Rise Up Reflections July 2016 includes 31 Daily Questions and my responses from Gratefulness.org. I have now completed eleven months of this simple yet very beneficial daily practice. It’s interesting to note too that the July 16 Daily Question also prompted me to remember and write a story I call A moment of curbside kindness.
Of course the responses are my own, but anyone, any visitor here, might find answering all or some of the questions as a way to nurture their own spiritual condition. Thanks for visiting.
July 1: Where do I find joy in the simple things?
I find enormous joy in observing and then photographing things that natural light has showcased, from old wooden benches in a Quaker meeting house, to flowers, to dappled light falling upon children as they play. I could go on here for hours, but won’t! I will share a photo featuring natural light, however, in the Gratefulness Lounge “next door.”
July 2: What have I learned about cherishing solitude?
Unlike many people, and perhaps because I was an only child, I love being alone and I enjoy doing many things in blissful solitude. Writing and photography are two forms of expression that one can, if chosen, to explore perfectly in solitude, even with other people nearby.
Today’s question reminds me that it has been many years since I have taken a retreat in solitude. It is on my to-do list for hopefully later this year. However, with practice, one can enter into a spiritual and inner “quiet-place” even while conducting the affairs of the day. It is a form of solitude in itself, at least in the heart and spirit.
The back-drop to whatever consideration of solitude that I may have reminds me also of this: how blessed my life is to be married to a terrific woman and to have the rest of my family close-by; and with a handful of very good friends around town, it’s rare when an hour goes by when I don’t see or communicate with someone. From calm to commotion and what comes in between, it is all wonder and gift.
July 3: Given that we are all perfectly imperfect, how can I better embrace imperfection in life?
Oh, that’s easy. All I need to do is get up in the morning and start moving through my day. I have long ago perfected the art of imperfection!
July 4: What do you most appreciate about people who are really different than you?
As a start, what I appreciate first about people who are different than me is the fact that they are different. A room full of people just like me would be absolutely boring! When I meet people who are different than me, I especially enjoy being in conversation with them, how they think and process information, etc, and how their responses cause me to think differently, also.
This is what I would like if I lived in a large city again. And it’s one of the few things that I don’t like about living in a community, like the one I do now, where it seems everyone has been cut from the same cookie cutter mold.
July 5: How can I add beauty to life today?
By not getting in beauty’s way.
By naming the beauty that I see and feel.
By saying thank you, as a prayer, as beauty comes.
Speaking of beauty, some appropriate quotes regarding where real beauty comes from can be found in my quotes section called Beauty is the Light of the Heart.
July 6: What does the dark allow me to see?
Oh, a tailor made question for me! I especially cherish the pre-dawn darkness as compared to nighttime darkness. I have always felt that there is a difference. Nighttime darkness that follows a sunset feels like it’s still sorting out the day. It has a busy energy about it that begs for rest.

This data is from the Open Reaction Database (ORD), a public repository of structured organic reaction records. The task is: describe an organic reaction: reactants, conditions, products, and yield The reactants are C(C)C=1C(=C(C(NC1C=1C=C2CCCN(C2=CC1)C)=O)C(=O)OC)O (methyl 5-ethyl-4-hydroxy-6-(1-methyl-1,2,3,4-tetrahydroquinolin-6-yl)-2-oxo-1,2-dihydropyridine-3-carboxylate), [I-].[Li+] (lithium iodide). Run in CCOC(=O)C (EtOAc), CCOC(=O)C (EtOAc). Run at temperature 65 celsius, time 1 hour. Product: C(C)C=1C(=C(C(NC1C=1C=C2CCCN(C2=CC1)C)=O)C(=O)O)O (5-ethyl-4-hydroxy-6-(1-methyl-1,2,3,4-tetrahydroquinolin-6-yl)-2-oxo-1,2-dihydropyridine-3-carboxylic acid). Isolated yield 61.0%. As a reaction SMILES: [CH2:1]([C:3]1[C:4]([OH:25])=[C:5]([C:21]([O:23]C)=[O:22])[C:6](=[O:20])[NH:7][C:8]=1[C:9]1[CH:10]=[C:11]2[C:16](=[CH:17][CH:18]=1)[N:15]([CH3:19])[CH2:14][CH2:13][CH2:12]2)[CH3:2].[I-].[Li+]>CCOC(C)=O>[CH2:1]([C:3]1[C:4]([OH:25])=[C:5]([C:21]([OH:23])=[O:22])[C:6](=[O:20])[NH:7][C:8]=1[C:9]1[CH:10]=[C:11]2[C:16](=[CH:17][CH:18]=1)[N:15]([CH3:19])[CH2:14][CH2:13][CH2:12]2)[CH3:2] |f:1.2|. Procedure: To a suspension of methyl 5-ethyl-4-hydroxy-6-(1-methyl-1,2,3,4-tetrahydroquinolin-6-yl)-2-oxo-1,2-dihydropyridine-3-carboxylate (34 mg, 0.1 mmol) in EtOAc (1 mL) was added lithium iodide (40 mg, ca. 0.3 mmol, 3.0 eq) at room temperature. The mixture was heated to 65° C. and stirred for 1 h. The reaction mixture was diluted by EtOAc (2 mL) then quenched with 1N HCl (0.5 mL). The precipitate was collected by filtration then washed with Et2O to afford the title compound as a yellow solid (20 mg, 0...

Pre-dawn darkness though, for me at least, feels totally different. It’s fresh, cool, anticipatory yet calm. This is my time of day, that more than one person in this community has already figured out!
July 7: How do I show my respect for others? How is it a mutually fulfilling gift?
Showing respect for others is less about the “showing” and more about how I perceive and receive the other person standing before me. Greeting the other with eye contact, a “hello,” a handshake and sometimes an embrace takes care of the respect factor. When I acknowledge the humanity and gift of presence of the other person it almost always returns ten-fold back in my direction, which is seamless, wordless and truly precious.
July 8: The best things in life are free. How can I savor them more?
By being present, being self-aware of the bounty before me, from food to family, from a safe place to sleep, to sit and to have the time to consider today’s question.
Yet I am also reminded, and forever grateful, that someone, somewhere, and those who came before me, oftentimes paid a steep price or even gave of their life for me to have the things that I do. The simple things in life that I enjoy as being free frequently came through the toils, service and sacrifices of others along the way.
July 9: How have I been surprised by joy?
I do not recall being surprised by joy. I frequently remember though being amazed and deeply appreciative of joy, especially when it erupts spontaneously without expectation. Joy is a moment, a feeling and a sense that appears in so many colors and shades. Joy, as I ponder it here with the prompting of today’s question, is its own reality and existence that comes as a simple gift and a blessing into our lives.
July 10: Who can I forgive today?
This is an interesting question. At its base, it’s a simple and straight forward question and a worthy goal if carried out that anyone can understand. And for sure, I have one or two people out there that I could forgive as well.
But true forgiveness is work. It’s not a light switch that we can turn off or on and be done with it. Sure, I could say I forgive someone, I could even speak those very words, “I forgive you,” directly to a person whom I have felt offended by for one reason or another. And it could be argued that saying “I forgive you” is at least a good place to start. I get that.
But it seems to me that true forgiveness needs to be a two-way process, of giving and receiving, of doing the work of reconciliation, of laying bare also my own culpability, and that takes time, certainly more time than just sitting here in my chair and rolling through a checklist in my mind of who I can forgive today. My response to this reflection is not to dismiss or rebuff the worthiness of the question itself but rather how best to respond to the question as truthfully as I can.